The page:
# Problem Link:

**Author** Roman Furko

**Tester** Balajiganpathi

**Editorialist** Utkarsh Lath

# Difficulty:

easy

# Pre-requisites:

Tries

# Problem:

Given a list of numbers, you have to choose 3 of them so that xor of the chosen numbers is maximal

# Explanation:

The most obvious way to solve this problem would be to find xor of all triplets of elements in the list and report the maximum. Complexity of such a solution is **O(N^3)**. This solution will be able to solve subtask 1 with **N ≤ 100**. However, for larger **N**, it will take too much time, and should time out.

Lets try to find if the problem can be solved in smaller time. Lets look at each nmber as a bitstring of length 30. Lets say we fix two numbers **X** and **Y**, and we want to find the third number **Z ≠ X, Y** such that **X xor Y xor Z** is largest. Let **W = X xor Y**. **W** is also a bitstring of length 30. We want to choose a **Z** so that XOR of **W** and **Z** is maximum.

Lets consider the possibilities of **Z**. If the first bit of **W** is **w _{1}**, we want the first bit of

**Z**to be

**1 ^ w**, so that the first digit of XOR be 1. If there exist any such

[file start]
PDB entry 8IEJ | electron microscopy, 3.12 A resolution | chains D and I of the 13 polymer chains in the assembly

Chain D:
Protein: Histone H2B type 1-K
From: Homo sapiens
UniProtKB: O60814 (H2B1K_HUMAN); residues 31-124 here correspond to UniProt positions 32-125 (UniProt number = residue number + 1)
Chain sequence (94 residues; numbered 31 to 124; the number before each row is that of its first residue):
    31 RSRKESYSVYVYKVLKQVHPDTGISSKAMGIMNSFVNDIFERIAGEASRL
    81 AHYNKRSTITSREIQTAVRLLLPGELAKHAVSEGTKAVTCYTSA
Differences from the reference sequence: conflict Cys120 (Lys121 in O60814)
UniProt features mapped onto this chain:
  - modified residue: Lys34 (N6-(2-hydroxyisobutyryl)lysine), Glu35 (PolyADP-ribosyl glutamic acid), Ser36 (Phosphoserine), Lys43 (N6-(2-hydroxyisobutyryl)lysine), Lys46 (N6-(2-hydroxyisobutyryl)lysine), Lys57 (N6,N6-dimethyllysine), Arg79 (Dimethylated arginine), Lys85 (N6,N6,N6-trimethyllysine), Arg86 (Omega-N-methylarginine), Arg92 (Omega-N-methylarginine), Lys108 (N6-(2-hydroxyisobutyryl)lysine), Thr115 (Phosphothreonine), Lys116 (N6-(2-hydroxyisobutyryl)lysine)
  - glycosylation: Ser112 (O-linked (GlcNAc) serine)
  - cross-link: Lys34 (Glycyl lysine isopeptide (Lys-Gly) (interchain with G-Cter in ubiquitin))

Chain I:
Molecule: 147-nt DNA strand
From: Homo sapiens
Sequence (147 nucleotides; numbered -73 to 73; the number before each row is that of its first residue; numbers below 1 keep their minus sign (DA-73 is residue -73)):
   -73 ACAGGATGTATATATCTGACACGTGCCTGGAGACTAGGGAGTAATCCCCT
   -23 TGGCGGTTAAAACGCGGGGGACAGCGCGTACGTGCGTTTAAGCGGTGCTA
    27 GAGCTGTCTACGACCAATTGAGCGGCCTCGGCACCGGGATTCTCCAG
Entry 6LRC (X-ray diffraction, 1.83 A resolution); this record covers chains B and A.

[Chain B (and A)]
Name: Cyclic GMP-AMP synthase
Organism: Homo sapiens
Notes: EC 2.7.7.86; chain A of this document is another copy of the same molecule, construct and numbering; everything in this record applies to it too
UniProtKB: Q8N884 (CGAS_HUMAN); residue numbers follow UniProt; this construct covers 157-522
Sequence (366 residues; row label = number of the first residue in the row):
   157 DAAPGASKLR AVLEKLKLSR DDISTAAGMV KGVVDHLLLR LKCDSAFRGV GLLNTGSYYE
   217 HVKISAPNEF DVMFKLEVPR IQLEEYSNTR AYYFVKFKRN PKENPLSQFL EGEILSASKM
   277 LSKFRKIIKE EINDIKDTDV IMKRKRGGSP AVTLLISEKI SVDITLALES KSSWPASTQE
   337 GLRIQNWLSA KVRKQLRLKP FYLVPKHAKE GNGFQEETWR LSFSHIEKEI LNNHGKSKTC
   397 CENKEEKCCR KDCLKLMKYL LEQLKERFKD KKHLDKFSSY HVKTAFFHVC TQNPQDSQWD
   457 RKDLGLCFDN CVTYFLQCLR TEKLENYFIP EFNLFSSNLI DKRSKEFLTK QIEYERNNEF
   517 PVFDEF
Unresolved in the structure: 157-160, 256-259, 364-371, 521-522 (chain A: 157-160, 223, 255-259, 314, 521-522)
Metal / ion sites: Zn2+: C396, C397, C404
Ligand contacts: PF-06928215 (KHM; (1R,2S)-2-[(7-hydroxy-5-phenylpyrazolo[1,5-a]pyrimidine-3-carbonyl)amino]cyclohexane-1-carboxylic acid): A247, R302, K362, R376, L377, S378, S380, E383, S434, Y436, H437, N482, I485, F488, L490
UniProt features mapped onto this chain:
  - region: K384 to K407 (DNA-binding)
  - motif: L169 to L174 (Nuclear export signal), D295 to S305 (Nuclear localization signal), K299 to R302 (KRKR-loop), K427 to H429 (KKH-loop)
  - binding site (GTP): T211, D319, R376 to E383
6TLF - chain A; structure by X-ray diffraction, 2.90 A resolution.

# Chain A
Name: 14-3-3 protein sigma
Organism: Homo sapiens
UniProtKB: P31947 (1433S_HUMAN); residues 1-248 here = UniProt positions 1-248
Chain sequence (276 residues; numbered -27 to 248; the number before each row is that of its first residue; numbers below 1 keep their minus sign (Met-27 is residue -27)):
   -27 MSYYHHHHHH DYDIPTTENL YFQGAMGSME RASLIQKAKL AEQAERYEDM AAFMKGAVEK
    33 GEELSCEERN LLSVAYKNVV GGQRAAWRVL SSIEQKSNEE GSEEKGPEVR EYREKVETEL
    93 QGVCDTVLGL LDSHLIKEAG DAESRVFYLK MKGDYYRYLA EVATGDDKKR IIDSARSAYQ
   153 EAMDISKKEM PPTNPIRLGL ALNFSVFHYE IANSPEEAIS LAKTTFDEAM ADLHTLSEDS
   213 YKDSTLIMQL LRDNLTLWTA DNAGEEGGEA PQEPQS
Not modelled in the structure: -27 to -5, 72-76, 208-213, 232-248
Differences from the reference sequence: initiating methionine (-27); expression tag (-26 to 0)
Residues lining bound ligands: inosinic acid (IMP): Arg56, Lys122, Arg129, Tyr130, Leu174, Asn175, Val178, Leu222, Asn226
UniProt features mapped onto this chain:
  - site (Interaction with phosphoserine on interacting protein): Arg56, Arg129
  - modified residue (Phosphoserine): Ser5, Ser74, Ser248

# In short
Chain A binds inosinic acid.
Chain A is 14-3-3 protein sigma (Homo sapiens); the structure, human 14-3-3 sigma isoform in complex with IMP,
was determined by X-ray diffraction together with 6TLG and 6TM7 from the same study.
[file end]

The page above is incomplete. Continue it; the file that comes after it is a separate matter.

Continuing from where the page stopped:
_{1}**Z**, then only those

**Z**s need to be consider further, because for any other

**Z**, the XOR will always be less than

**2**. Similarly, if

^{29}**w**is the second bit of

_{2}**W**, then we would prefer to have the second bit of our best

**Z**to be

**1 ^ w**. If such a

_{2}**Z**exists among the list of

**Z**s being currently considered then the second bit of optimal XOR is 1. Also, we will choose only those

**Z**s for next step for which second bit is

**1 ^ w**. If not, all the

_{2}**Z**are equally bad and we will not remove any of the

**Z**s. We can keep going like this, maintaining the list of possible

**Z**s all the time till all

**30**bits of the optimal XOR have ben decided.

The only hard part about this solution is to maintain the set of possible value of **Z**, as we examine every bit of **W**. This can be done easily by maintaining a Trie of all values of **Z ≠ X, Y**. We start with current node = root node of this trie. At any time, the set of values of **Z** we are considering are the descendants of current node. To test whether there exists any **Z** for which **i ^{th}** bit is

**b**would be same as testing whether the current node has a non-null child along edge corresponding to

**b**. To choose only those

**Z**s for which

**i**bit is

^{th}**b**would be same as going one step towards edge corresponding to

**b**. The complexity of this solution is

**O(N**, and can be used to solve all subtasks. See Tester’s / Setter’s solutions for implementation details.

^{2}log A_{max})